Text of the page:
Netflix’s earning gave the bears something to boast about as the streamer reported the first domestic subscriber decline in years and also the biggest miss against forecast ever. Though the missed forecast was felt in all regions, it was even more so where there was a price hike. It begs the question: how much wriggle room does Netflix have to increase its prices?
As the company invested so much money in original content and gave significant discounts to sign up users in markets such as India, squeezing out users in established and lucrative markets can be a solution. Yet, if anything, this quarter showed that it might not be a straightforward solution for the household brand.
Throw in the future fierce competition in Disney, HBO or NBC and the loss of staples such as Friends, The Office or Future Marvel Blockbusters. It’s not unreasonable to cast some doubts over Netflix’s future.
With that being said, it’s not really certain that Netflix’s doom is under way. It is still the biggest streamer out there with 151 million paid memberships worldwide. It is a household name that is familiar with consumers around the globe.
Thought the growth slowed this quarter, adding net 2 million subscribers in 90 days with improved Operating Margin and Contribution Margin is not bad at all.
The huge subscriber base will play to Netflix’s advantages as the more users it has, the more its costs, especially fixed ones such as licensing fees, production or infrastructure, are spread. Netflix’s future competitors such as Comcast, Warner Media or Disney will have to build up their user base from scratch and the cost per user in the beginning will be much higher than that of Netflix.
As the streaming war drags on, will the new services have enough resources or stomach to be in the game? Especially given the expensive investment in releasing quality content regularly and the risk of losing subscribers from price hikes. Of course, one can argue that Netflix can just be patient and play the long game, but on the other side, most of its competitors have resources to spare and other revenue streams to chip in.
I honestly don’t know how Netflix will fare in the future. There is merit on both the bears and the bulls. Because of that, it’s interesting to follow the company.
The cybersecurity firm achieved 100% YoY growth in revenue this quarter. Gross margin increased to 70% in Q1 2020 from 59% in Q1 2019. Subscription revenue, as the more profitable segment, made up 90% of total revenue this quarter, compared to 85% one year ago. Operating loss as % of revenue was -27% in Q1 2020, compared to -70% in Q1 2019.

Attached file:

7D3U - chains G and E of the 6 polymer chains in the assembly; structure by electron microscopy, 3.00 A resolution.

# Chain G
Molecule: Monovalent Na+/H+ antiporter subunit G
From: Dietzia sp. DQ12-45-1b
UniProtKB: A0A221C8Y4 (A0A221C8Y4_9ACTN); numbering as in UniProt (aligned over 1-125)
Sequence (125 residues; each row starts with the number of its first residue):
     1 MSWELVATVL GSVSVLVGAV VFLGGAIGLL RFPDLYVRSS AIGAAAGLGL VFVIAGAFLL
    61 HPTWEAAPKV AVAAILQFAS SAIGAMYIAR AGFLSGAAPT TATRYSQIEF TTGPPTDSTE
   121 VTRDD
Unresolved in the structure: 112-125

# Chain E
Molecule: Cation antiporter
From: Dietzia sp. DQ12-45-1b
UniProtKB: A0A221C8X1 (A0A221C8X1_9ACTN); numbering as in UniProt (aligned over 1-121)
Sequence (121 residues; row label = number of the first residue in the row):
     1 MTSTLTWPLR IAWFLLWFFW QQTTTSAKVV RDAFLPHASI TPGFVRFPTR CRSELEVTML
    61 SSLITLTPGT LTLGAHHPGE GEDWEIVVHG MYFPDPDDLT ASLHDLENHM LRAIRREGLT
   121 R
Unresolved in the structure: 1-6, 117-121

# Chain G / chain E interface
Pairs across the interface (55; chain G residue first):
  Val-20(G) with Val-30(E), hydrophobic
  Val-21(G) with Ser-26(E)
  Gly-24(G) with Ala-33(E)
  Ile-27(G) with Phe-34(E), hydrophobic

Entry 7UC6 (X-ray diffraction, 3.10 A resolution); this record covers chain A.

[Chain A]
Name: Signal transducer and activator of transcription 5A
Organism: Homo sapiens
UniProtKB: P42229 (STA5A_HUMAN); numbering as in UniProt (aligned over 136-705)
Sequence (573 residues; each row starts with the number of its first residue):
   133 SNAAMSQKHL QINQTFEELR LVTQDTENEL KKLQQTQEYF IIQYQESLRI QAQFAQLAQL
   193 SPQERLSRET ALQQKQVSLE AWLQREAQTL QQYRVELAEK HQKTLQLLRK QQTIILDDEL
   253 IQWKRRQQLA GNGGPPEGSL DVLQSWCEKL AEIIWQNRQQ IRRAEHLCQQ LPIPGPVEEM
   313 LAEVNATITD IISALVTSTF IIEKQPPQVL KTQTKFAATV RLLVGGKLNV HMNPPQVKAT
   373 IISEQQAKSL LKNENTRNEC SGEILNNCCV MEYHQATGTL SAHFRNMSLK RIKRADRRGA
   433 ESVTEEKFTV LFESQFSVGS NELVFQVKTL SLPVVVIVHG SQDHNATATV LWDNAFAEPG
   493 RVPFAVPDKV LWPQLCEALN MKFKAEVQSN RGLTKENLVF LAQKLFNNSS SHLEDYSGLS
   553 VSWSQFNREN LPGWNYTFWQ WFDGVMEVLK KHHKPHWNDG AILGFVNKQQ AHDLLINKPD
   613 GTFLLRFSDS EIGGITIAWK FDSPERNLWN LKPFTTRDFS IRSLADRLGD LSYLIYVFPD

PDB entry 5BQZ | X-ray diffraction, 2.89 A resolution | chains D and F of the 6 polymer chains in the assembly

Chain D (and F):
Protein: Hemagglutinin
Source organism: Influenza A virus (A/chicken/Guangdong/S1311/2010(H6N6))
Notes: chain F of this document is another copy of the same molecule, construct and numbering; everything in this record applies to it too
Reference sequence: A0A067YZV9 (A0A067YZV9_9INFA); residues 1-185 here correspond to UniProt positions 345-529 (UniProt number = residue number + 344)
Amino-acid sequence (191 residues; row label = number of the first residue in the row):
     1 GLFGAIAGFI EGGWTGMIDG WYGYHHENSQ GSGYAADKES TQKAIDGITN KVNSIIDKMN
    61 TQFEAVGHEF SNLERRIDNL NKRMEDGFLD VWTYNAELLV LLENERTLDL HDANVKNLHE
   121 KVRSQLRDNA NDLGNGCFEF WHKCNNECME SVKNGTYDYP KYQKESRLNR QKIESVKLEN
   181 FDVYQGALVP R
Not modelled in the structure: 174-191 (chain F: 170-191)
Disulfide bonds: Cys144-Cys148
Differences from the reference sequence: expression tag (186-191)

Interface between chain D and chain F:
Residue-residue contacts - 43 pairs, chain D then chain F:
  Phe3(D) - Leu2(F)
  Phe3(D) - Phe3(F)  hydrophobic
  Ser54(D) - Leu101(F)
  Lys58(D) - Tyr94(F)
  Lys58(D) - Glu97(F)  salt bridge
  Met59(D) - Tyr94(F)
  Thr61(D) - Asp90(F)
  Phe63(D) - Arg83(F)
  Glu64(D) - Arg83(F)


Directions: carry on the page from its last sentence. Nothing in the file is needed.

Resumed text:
The company’s annual recurring revenue and subscription count growth are still in the 3-digit territory. Operating cash flow is already positive. One concern is that free cash flow is still negative, though it can be attributed to the investment in equipment
A few notable points from their earning call
Next, I will highlight a win that represents our tremendous opportunity to expand within our customer base. This customer is in the public sector, which also speaks to our growing success in that segment of the market. We initially engaged with this large U.S. city back in 2016 on a small deployment of 15,000 endpoints to replace a fossilized AV vendor that was failing to provide protection and value. We replaced that vendor with our combined EDR next-gen AV offering plus OverWatch.
Based on the success of the initial deployment, we expanded our footprint to over 250,000 endpoints the following year. And I’m pleased to report that in Q1 of this year, we have increased coverage to 400,000 endpoints and sold additional cloud modules, including Falcon Discover for IT hygiene, Falcon Device Control, Falcon Spotlight for vulnerability management, and Falcon X for integrated threat intelligence. This is a great example of how we can land a new customer and expand that relationship by adding endpoints and modules over time. Our Falcon platform is one of the most strategic security purchases they have made in many years.SeekingAlpha
In addition to winning new customers at a rapid pace, we’re also focused on expanding our relationship with existing subscription customers by deploying additional cloud modules and protecting more of their endpoints. Our dollar-based net retention rate speaks to the efficacy of our solution in our successful land and expand sales model. As of January 31, 2019, we had a dollar-based net retention rate of 147%. While this metric can fluctuate quarter-to-quarter, our benchmark is 120% or above, which we again exceeded in Q1.SeekingAlpha
While professional services carry a lower gross margin that our corporate average, it is a small portion of our revenue base and we view it as strategic. We have been able to derive an average of about $3 of subscription ARR for every $1 spent on an initial incident response for proactive services engagement. To be clear, these are customers that are new to CrowdStrike.
In terms of geographic breakdown, approximately 75% of first quarter revenue was derived from customers in the U.S. and 25% from international markets.SeekingAlpha
The first post IPO quarter of CrowdStrike looks like a successful one. Really look forward to the company’s future performance in a competitive space.